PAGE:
Minimizing Makeup Costs
There have been various news reports that women working from home have begun wearing far less makeup. Say what you will about this development, but it translates into true savings. “I’ve worked from home since 2006 and rarely ever wear makeup,” says Shilonda Downing, founder of Virtual Work Team. “Some people put on a high-end, full face of makeup every day for work, and the cost of that can be enormous.” Downing says she’s never done the math on how much she saves, but a survey done in 2017 by SkinStore estimated that American women spend about $300,000 just on their face during their lifetime. The same survey found that women wear about $8 worth of products on their face per day. “Even if you cut that by one day a week, you’d save upwards of $400 per year, and that’s not even including what you might save on hair products,” says Downing.
Skipping Weekly Hair Salon Visits
Hair appointments can be another big spend, says Downing. “While employees may need to meet online still, there isn’t the pressure of having individuals sitting right next to you and examining every strand of your hair. You can easily pull, pat and arrange your hair (male or female) to look presentable online without a fresh cut or curl.” Limiting visits to the beauty salon or barber shop will not only save a great deal of your hard-earned money, but also your valuable time, adds Downing.
Related: The Most Important Thing to Do When Cutting Your Own Hair
Cutting Out Childcare Costs
Childcare expenses for working parents can be crushing. Those who are now working from home may be able to trim this expense, says Lamar Brabham, CEO and founder of Noel Taylor Agency, a financial services firm in North Myrtle Beach, South Carolina. “This can vary widely depending on the type of job you have and the age of your children,” says Brabham. “However, according to the Afterschool Alliance, the average cost for after-school care alone is $113.50 per week. That’s $4,000 to $5,000 in savings.”
Taking Care of Household Chores Yourself
With the time saved not stuck in a lengthy commute, you can accomplish many household tasks on your own rather than pay someone else to do them, says Jenna Carson, marketing director for Music Grotto. “With the time that our staff have been saving, they’ve been able to get started on home renovation projects that they would usually put off or pay someone else to do, and it’s the same with housework,” says Carson.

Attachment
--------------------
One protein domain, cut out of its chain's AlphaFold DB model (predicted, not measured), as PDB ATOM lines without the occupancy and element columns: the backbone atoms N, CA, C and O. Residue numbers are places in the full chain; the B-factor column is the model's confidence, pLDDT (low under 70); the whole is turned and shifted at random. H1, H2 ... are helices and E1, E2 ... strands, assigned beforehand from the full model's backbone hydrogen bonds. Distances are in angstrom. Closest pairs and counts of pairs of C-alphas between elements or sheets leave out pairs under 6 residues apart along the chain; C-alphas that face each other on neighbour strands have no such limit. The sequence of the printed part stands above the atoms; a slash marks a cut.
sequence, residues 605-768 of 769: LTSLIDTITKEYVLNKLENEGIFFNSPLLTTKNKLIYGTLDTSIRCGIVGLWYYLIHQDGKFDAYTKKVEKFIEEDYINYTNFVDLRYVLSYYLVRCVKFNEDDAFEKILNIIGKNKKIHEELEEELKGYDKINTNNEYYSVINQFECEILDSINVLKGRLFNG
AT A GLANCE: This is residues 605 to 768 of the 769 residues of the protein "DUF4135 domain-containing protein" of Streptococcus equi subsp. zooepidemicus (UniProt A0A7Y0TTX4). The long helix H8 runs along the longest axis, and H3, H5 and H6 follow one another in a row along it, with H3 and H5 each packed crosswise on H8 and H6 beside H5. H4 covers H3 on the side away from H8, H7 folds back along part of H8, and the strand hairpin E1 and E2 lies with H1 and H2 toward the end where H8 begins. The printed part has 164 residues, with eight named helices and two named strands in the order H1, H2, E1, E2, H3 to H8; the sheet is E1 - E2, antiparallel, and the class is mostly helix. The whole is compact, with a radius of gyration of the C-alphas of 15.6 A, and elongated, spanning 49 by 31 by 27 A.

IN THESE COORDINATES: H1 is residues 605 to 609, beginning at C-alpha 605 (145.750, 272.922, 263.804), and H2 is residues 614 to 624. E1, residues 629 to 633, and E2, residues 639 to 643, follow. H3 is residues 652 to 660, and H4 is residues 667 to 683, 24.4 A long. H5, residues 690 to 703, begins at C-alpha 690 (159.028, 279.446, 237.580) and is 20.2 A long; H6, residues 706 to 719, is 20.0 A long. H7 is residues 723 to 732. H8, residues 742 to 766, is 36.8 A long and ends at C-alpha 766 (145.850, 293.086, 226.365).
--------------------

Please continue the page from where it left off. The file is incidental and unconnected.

Making the Most of Tax Deductions
Working for home also translates into a potential tax break. The IRS allows for writing off various home office expenses on your annual tax returns if you use part of your home exclusively and regularly for conducting business — but only if you’re self-employed. Salaried employees who receive a W2 are out of luck, thanks to the Tax Cuts and Jobs Act.
“The specific expenses you’re able to write off vary depending on where you live and how much of your home you use,” says Jon Hill, chairman and CEO of the executive search firm The Energists. “Federally, you can write off the space used as your home office, as well as necessary services like phone and Wi-Fi or the purchase of office-related equipment such as printers, and computers.”
Cutting Out Pet Care Costs
Pet owners far and wide are often wracked with guilt about those long days spent at the office while Fido is home alone. Enter dog walkers, doggie day care, and dog sitters — all of which come at a hefty price tag over the course of a week or month. Working from home reduces the need for all of that. “Dog owners here in New York routinely pay $15 to $30 per day for doggie day care. Now your pup can stay at home and spend time with you,” says Daniel Caughill, co-founder of The Dog Tale.
Related: Adorable Photos of Pets “Working” From Home
Reducing Housing Costs
And finally, perhaps one of the most significant benefits of working from home is the freedom to live wherever you want when not constrained by having to locate in a community that provides a reasonable daily commute to an office. “This is a key point I’ve noticed as flexible working has grown. No longer are people required to move to a city in which your business has an office,” says Payne of AnywhereWorks. “Because people can work anywhere, they have the freedom to choose a location that suits them.” That freedom translates into direct savings for those who opt to live somewhere less expensive than a pricey urban center.